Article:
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Thread: AN INCONVENIENT SEQUEL: TRUTH TO POWER (Bonni Cohen, Jon Shenk 2017)

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    AN INCONVENIENT SEQUEL: TRUTH TO POWER (Bonni Cohen, Jon Shenk 2017)


    An update on the future of the planet, with Al Gore

    The first Al Gore Climate Change documentary, 2006's An Inconvenient Truth, was "just a powerpoint lecture," some said. The criticism was justifiable: it was. But the subject was crucial, the speaker was passionate, and An Inconvenient Truth became the primer on Global Warming for millions. (It also won the Oscar.) This follow-up, 11 years later, is not a lecture. It can instead be accused of verging, at times, on celebrity profile, because it follows Al Gore around, and Al Gore is a famous, important man: some from remote countries think he was the US President, and ask if he still is. We find out just how important he is now - the roster of world leaders on the electronic Rolodex of his gold smartphone; how much, how easily, and how far he travels. And yet this is also the story of his defeat and frustration. But this big, hefty, sadly rather dull man is strong, and this is a profile in moral courage. It's also an update. "Should you watch it?" The Atlantic asks. Only if you care about the future of planet earth and the beings living on it.

    There is good news and bad news. The bad news first: Global Warming and its effect proceed apace. Stolid on the road, Gore can get deeply angry when lecturing his environmental trainees (whose growing numbers are chronicled here), and borderline tearful. Everything he explained 11 years ago has continued, and is happening faster than predicted. He explains that really well: the rising sea level, the heating water causing bigger and more unpredictable or unprecedented storms; the drying up and cracking of land that once was fertile. He reminds us Syria was an eco-disaster (an unprecedented drought) before it was a political one. A signal example of wising up of the public: Gore's original warning that the 9/11 memorial in lower Manhattan could be flooded in a storm was one of the most scoffed at of his statements. During Hurricane Sandy, it happened.

    On the plus side, while the use of fossil fuel may not have cut back much, the availability of sustainable sources, mainly solar and wind, has moved rapidly forward in many places in the world. It's safe to say more people are aware of the problem and getting on board to do something about it.

    Global agreements, moving toward Paris, have taken a positive turn lately. But this is the aspect that's in between good news and bad news. Good news: Gore (apparently) was a major help in getting India to come on board and down-pedal its plans to open new coal plants, in exchange for a deal with Silicon Valley's SolarCIty to have their technology for free. This may be disputed, but Developing Countries' need to use bad energy for cheap growth that we in the West don't need any more, because as the Indian leader pointed out we already got to use it for 150 years, is a big issue.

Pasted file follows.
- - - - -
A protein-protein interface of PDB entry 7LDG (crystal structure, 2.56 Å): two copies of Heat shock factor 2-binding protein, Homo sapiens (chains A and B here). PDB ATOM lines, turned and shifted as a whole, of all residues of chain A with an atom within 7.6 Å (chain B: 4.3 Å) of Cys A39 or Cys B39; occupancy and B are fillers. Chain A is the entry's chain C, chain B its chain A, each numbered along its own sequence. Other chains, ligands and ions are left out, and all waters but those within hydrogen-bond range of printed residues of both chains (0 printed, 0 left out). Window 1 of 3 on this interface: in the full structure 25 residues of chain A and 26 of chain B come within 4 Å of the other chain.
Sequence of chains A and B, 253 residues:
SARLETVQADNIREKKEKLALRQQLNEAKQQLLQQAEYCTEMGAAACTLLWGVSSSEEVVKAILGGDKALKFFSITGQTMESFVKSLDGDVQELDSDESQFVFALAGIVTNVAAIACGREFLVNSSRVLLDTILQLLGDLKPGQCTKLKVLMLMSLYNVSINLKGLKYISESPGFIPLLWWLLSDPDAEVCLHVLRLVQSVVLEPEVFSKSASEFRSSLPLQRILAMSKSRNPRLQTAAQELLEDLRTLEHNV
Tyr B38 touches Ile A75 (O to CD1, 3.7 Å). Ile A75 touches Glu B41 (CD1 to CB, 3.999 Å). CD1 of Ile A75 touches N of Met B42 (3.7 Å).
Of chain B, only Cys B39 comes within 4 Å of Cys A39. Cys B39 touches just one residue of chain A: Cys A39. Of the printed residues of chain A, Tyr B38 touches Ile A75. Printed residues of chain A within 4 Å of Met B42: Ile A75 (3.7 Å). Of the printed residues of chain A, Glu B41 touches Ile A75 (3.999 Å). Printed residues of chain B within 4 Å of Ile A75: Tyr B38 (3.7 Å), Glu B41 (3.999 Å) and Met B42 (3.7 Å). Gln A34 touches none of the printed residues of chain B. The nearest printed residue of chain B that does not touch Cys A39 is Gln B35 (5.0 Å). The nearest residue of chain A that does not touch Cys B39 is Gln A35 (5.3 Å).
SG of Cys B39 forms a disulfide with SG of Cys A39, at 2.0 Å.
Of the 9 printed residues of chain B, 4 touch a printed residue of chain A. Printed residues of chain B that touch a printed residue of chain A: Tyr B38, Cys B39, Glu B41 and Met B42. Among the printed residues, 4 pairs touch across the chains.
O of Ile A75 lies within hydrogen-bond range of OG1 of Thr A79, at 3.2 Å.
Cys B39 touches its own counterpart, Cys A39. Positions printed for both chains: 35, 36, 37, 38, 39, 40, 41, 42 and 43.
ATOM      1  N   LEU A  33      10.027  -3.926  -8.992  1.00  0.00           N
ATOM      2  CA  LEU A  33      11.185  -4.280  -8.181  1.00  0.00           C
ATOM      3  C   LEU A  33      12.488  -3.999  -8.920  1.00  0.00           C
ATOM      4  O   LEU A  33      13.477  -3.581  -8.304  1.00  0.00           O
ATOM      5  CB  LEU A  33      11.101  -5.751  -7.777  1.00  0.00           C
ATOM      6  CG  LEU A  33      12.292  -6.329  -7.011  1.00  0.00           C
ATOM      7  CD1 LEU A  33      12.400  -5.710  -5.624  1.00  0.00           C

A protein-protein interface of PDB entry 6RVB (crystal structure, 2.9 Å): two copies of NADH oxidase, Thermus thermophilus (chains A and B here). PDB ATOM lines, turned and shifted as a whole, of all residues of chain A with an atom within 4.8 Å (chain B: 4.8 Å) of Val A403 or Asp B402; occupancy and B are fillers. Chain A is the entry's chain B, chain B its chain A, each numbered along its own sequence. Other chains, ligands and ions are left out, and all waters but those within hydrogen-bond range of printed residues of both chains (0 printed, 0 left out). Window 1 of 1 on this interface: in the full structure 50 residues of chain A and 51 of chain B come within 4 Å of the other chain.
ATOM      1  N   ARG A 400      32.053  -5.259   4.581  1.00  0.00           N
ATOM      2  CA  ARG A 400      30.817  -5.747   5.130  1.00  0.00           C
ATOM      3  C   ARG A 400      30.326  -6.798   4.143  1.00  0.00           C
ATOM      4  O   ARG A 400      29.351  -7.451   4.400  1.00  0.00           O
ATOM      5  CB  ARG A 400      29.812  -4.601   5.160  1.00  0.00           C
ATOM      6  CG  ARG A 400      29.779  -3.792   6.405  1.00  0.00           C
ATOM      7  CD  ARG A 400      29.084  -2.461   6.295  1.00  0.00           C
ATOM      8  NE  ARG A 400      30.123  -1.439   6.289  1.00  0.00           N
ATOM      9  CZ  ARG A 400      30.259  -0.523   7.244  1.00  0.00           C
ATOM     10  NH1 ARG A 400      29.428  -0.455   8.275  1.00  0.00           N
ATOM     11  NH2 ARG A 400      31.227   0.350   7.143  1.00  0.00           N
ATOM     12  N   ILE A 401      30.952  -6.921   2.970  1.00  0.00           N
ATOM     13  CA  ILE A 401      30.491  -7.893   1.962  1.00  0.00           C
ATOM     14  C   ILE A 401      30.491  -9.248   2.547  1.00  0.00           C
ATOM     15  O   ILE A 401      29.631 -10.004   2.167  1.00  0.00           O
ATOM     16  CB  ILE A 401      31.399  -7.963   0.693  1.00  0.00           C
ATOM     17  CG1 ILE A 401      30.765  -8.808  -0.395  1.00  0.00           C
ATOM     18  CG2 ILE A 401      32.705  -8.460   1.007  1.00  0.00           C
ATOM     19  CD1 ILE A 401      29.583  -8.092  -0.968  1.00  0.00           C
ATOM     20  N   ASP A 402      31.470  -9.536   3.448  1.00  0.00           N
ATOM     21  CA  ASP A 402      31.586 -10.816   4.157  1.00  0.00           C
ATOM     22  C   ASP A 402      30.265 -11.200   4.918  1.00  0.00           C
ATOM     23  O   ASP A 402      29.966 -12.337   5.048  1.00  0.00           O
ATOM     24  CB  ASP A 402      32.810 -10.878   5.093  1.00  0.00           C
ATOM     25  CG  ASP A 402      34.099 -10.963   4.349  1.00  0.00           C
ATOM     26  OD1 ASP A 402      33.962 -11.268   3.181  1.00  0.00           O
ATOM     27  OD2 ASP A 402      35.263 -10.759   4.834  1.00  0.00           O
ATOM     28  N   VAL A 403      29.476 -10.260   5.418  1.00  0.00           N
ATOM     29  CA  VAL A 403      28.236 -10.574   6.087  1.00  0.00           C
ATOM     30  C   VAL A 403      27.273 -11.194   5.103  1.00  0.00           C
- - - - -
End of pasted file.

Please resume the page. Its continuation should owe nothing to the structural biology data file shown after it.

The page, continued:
And then, there was Trump. The film runs Trump's climate denying throughout, and adds his promise of withdrawing from the Paris Agreement at the end. Actually, it doesn't tell how big a damper Trump's election was on the accord. But Al Gore, this big, stolid, powerful, lonely man (separated from his wife Tipper since 2010, though the film doesn't delve that deep, even if it does follow him changing his wet socks), is an admirable man. And though he uses (some think naively) the name of Elon Musk in brokering a deal to get India to sign a major climate agreement, Gore explicitly rejects Musk's idea of solving Earth's problems by escaping to Mars. We aren't going to do that, he says: "This is our home."

    What's wrong with this documentary? As we showed in referring to its "celebrity profile" aspect, it's too much about Al Gore. And correspondingly not fresh, exciting, original, or galvanizing enough on its central global issues. It starts and ends with images of big melting chunks of ice. But the way it does that just shows how much less powerful and haunting this film is than Joe Orlowski's 2012 Chasing Ice. An Inconvenient Sequel isn't addressed to climate deniers; but there is a film about the climate denying industry and who's behind it, Robert Kenner's 2014 Merchants of Doubt. This new film is best as a brush-up on the key issues, an update, a role-model portrait, and a close look at the UN Climate Change conferences. When you see Obama, Putin, and the rest at COP21 (2015), you realize these things do have some kind of clout. Are we going to survive? Stay tuned. Very closely tuned.

    An Inconvenient Sequel: Truth to Power, 98 mins., debuted at Sundance Jan. 2017; also four other festivals including Cannes. Release, limited, 28 July; wide, 4 Aug. 2017.
    Last edited by Chris Knipp; 08-05-2017 at 09:58 PM.


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